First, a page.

Administrative court dates such as ‘mentions’ and call overs – which are dates to determine the status of cases, ascertain pleas and make orders in the lead-up to trials will, however, be brought a day forward to Wednesday 21st September.
Criminal Cases in Sydney District Court (Downing Centre)
Cases listed in Downing Centre District Court will be brought forward for mention in courtroom 3.1 on Wednesday 21 September 2022 or on another earlier date suitable to the List Judge or Resident Judge.
All parties will be contacted by the court and advised of new arrangements.
Criminal Cases in other NSW District Courts
The Chief Judge of the District Court of NSW, Derek Price, has recommended that other District Courts endeavour to bring administrative court dates forward in a manner similar to the Downing Centre; although, this will depend on the capacity of those courts and whether this is viable.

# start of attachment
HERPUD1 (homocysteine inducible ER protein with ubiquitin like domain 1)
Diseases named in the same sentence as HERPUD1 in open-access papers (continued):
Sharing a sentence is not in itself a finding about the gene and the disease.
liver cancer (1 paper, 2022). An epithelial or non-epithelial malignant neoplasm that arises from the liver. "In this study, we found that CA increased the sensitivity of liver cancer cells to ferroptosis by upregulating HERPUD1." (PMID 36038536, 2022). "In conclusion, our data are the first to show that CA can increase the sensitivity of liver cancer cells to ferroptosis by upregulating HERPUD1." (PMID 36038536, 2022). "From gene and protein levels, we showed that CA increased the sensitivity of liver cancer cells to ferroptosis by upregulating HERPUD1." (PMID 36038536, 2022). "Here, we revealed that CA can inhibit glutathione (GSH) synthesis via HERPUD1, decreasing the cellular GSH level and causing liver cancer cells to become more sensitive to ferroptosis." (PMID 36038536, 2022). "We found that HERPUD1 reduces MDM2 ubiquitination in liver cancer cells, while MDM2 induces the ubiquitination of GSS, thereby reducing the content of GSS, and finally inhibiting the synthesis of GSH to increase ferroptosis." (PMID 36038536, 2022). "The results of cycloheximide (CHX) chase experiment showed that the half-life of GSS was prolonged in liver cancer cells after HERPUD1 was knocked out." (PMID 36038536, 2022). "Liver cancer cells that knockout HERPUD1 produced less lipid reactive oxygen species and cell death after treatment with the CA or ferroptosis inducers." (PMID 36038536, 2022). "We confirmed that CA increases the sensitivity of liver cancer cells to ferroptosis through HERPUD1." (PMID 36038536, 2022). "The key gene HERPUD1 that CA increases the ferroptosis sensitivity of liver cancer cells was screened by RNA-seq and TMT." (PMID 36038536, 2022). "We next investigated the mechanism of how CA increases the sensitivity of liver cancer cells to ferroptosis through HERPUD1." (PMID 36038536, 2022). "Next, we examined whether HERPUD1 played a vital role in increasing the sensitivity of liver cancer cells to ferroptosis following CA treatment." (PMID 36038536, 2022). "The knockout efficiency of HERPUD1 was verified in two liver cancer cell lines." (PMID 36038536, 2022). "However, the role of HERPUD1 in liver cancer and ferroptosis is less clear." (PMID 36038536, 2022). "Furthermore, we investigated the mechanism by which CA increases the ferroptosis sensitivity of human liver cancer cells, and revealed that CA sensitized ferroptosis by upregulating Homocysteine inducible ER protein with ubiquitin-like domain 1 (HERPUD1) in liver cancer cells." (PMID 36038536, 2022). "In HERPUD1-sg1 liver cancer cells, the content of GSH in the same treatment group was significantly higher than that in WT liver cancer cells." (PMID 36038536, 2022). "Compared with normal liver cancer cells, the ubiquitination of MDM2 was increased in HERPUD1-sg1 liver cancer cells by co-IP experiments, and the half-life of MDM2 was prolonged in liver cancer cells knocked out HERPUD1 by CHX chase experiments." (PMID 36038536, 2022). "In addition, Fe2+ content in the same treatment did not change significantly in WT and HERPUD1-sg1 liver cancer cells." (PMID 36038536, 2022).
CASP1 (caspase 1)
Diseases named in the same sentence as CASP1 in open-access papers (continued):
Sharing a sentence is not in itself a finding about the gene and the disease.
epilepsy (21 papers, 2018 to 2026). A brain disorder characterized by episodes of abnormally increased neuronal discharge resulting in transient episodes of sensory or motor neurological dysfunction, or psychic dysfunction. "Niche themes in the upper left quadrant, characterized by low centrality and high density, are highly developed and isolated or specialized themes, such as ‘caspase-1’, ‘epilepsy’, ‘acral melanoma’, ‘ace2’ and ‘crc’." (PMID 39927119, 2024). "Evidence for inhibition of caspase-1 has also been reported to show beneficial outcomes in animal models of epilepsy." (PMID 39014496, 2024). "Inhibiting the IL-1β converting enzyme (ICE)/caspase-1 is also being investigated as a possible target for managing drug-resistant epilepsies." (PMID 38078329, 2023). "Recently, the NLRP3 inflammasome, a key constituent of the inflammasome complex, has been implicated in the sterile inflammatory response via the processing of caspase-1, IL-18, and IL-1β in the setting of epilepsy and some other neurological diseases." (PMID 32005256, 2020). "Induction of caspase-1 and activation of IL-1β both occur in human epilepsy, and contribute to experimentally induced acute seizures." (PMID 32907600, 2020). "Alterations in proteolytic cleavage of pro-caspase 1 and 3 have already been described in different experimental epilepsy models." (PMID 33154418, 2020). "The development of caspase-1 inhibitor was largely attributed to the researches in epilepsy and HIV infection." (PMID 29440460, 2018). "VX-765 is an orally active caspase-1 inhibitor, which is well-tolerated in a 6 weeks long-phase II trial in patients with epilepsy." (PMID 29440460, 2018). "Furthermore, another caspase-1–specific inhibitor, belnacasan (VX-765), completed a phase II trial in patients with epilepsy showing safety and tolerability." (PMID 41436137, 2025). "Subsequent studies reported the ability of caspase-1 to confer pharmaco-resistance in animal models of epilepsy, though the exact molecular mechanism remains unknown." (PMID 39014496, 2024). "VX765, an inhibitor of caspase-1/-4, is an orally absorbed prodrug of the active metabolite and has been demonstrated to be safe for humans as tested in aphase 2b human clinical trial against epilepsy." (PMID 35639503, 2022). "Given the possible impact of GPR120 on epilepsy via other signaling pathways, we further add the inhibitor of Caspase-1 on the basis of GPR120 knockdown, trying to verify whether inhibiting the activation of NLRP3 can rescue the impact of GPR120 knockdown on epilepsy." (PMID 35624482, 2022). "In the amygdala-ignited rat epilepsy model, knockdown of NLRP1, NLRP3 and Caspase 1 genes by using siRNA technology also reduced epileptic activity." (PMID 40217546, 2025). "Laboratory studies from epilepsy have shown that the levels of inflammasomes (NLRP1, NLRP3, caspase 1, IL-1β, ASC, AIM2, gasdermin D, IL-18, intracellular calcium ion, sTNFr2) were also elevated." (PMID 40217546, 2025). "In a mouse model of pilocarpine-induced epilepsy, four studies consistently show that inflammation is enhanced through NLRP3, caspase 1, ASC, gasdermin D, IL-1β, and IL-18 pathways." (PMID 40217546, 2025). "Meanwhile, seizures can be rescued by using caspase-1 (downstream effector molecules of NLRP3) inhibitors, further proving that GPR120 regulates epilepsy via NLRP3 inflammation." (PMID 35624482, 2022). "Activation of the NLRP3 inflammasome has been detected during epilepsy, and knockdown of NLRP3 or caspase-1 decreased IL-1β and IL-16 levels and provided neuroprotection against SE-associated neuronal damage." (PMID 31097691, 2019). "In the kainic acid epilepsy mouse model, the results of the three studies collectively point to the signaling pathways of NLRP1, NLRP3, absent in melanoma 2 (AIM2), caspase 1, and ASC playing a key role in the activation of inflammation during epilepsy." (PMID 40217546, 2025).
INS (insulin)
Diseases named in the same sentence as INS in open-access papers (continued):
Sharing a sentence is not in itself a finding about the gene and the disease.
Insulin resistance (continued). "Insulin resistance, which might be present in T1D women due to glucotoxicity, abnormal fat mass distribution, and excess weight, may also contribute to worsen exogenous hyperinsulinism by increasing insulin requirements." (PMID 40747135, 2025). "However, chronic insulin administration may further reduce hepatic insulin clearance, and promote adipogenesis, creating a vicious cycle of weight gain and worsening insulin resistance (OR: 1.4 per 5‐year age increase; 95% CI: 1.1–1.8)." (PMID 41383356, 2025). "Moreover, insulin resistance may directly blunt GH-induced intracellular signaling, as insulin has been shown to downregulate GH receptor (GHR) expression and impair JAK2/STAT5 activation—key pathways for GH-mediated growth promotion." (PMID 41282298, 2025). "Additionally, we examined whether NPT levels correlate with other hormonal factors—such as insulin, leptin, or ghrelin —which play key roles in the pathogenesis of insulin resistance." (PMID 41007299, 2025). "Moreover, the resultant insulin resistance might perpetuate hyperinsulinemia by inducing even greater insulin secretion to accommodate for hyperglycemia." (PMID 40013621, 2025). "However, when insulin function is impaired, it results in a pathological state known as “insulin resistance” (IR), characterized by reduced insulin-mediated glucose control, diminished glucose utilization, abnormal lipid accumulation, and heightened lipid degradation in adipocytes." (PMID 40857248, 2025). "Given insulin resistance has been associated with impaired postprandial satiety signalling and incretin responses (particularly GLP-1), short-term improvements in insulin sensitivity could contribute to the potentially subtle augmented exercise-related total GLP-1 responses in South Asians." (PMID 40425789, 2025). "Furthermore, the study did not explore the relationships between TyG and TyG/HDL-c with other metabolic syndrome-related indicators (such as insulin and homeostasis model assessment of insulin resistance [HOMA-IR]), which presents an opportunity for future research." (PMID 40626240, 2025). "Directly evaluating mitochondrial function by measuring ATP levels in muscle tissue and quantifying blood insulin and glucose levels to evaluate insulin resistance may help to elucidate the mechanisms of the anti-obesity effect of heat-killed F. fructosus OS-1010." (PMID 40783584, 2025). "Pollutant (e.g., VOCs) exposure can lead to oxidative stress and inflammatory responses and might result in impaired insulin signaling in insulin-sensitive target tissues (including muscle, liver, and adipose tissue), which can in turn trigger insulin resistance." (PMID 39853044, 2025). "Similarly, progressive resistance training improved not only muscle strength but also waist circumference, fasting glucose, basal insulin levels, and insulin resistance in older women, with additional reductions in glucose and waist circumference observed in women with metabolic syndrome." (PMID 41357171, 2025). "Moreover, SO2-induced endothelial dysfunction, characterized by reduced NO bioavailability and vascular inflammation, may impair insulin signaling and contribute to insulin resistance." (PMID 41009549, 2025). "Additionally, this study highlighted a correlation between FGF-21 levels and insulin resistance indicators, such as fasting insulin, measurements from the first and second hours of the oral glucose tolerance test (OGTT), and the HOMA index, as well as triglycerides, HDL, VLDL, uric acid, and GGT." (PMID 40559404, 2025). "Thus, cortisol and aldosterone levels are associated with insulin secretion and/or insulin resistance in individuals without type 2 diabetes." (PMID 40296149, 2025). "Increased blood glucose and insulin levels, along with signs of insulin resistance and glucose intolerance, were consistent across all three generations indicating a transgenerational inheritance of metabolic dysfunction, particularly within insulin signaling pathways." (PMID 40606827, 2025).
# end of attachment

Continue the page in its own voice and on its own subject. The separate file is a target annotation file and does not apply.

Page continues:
Civil cases in NSW District Courts
The Judicial Registrar will notify the parties in Notices of Motion and other matters in the Online Court listed in Sydney on the public holiday of new dates.
Part Heard Civil Matters
Cases which are part heard and have been adjourned to re-commence on 22 September 2022, will be contacted by the court to arrange a new date which, again, could prolong matters for several weeks, if not more.
Public Holiday Bail Court
A Bail Court will operate at the Children’s Court at Parramatta, in the same way that this court does on weekends, and will be staffed by Acting Magistrates.
The court will hear all bail applications for those freshly taken into custody.
Downing Centre Local Court
The arrangements at the Downing Centre Local Court are as follows:
- Special fixture hearings (which often last several days) that have already commenced will continue but will not sit on 22 September;
- Special fixtures with their first day on 22 September will commence on 23 September;
- Part heard matters will be adjourned for mention in either the week of 26 September or 4 October;
- Matters listed before the court where the Magistrate is to determine whether the hearing will proceed will be adjourned for mention in either the week of 26 September or 4 October